Merandi exemplifies leadership
By BRIAN KESSLER
As dusk approaches, a long day of football practice finally ends.
The players slowly funnel out of Cartier field in groups, discussing the day's events and shooting the breeze. But in the back corner of the practice field, senior center John Merandi continues to work with the offensive line unit, preparing them for Saturday's game against Michigan State.
"It's a big role for me," the 6-foot-3, 300 pounder said. "I was the young guy last year, but now it's my turn to lead by example. Every week you have to go out and get the guys ready to play. We're working extra and making sure our technique gets better this week because Michigan State is a good team."
Last season, Merandi was the only non-returnee on the offensive line. He gained valuable experience from Jerry Wisne, Luke Petitgout and Mike Rosenthal — all of whom were '99 NFL draft picks. As a junior, Merandi started all 12 games and logged the most minutes of anyone on the squad.
Now Merandi has inherited and accepted the role of teacher to Notre Dame's inexperienced linemen.
"The best experience is game experience and that is what these guys are finding out," he said. "It's adjustment. You get out on the field and it's 100 times faster. That's why practice is so important. When you get out there, you have to know what you're doing when you're blocking."
Merandi has been a mentor for players like freshman Jeff Faine, a USA Today first-team prep All-American who looks to be the future at center for the Irish.
"He's been a tremendous teacher," Faine said. "He's probably been the best influence on me since I've been here, helping me learn the plays. He's been one of the greatest leaders I've ever played under and has taught me everything I know since I've been here. John Merandi is a great player, a great center and a great leader."
Merandi has taken Faine and the rest of the young o-line under his wing and the players genuinely look up to him.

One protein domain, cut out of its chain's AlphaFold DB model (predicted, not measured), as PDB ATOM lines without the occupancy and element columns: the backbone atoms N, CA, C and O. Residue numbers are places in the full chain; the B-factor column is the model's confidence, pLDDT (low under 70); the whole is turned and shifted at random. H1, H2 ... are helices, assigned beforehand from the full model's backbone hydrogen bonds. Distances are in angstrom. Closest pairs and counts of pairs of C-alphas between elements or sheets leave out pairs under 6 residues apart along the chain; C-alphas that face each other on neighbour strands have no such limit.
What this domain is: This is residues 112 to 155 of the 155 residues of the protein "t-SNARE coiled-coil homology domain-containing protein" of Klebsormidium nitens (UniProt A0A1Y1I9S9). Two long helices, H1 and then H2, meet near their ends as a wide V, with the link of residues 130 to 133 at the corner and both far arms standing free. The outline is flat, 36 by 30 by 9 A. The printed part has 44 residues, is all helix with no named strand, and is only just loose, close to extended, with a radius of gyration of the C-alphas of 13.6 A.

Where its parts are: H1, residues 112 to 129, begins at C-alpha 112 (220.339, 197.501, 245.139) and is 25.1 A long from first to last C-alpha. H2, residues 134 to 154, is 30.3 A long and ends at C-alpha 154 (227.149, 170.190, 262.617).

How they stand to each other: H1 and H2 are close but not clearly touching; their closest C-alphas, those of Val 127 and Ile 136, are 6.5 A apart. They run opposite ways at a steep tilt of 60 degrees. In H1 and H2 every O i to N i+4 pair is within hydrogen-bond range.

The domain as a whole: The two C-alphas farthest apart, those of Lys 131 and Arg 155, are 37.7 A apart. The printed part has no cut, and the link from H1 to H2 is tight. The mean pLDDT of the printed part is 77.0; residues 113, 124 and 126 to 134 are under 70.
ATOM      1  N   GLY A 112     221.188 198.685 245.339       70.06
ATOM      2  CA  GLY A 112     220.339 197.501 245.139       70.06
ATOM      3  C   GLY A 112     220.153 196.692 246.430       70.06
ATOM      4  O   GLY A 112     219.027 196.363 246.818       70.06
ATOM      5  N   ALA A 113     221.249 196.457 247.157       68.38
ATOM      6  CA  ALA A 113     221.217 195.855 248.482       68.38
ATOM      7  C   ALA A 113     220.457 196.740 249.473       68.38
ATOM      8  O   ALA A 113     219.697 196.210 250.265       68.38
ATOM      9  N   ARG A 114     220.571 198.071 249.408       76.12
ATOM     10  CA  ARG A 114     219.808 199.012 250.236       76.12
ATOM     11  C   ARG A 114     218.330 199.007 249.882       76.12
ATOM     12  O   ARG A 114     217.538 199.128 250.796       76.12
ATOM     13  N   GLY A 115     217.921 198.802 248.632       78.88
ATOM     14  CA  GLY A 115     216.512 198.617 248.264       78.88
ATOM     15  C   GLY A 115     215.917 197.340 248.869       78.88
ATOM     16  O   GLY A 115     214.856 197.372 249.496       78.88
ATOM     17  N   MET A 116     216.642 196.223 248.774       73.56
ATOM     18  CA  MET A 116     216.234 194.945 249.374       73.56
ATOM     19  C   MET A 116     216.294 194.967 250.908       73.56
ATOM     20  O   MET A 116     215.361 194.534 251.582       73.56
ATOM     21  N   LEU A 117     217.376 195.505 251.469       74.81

"He's a great leader when it comes to helping out the unit and trying to get the unit straight," Faine said. "I'm trying to work to be like him. He's all I have to look to. He's a great center and a preseason All-American. Why not try to emulate him and be like him?"
After all, Merandi was ranked seventh nationally among centers in '99 preseason rankings by Lindy's and was named a first-team preseason All American by Street and Smith's magazine in conjuction with the Walter camp foundation.
"They are great but the biggest award I wanted was to win a national championship and be 10-2," Merandi said. "That's my number one goal and what I'm looking forward to."
While it seems that a national championship will elude the Irish once again this season, Merandi may be eligible for a fifth-year and another run at a title.
"I'm not sure yet, so I just have to prepare like it's my last year here," he said.
Merandi, however, clearly isn't writing off this season and he continues to lead the Irish into battle in the trenches. So far, the offensive line has held up reasonably well for a young corps.
The Irish withstood Michigan's big, talented defensive line and had a good showing against Purdue. Costly penalties, however, have overshadowed many of the positives.
"We've done some good things, but I also think we've made some mistakes that need to be corrected," Merandi said. "Each week you have to try to get better. That's our job as seniors to make sure the guys don't setttle for anything but the best. You have to be a vocal leader, but the biggest thing is to lead by example."
Merandi is enjoying his role as a leader in the Irish huddle.
"I think it's exciting," he said. "It's a great opportunity because you get to direct traffic out there and make sure everyone is on the same page."
Head coach Bob Davie realizes the importance of Merandi's role on the team.
"John Merandi is key," Davie said. "We need to establish our fullback and our center is a big part of that. Plus, John, he is kind of the elder statesman in there. And you see that our offensive tackles struggled a little bit with Purdue's defensive ends. They will even get a bigger taste of it this week with Michigan State. So that whole offensive line and in particular John Merandi's leadership, I think that is key."
All Sports Stories for Friday, September 17, 1999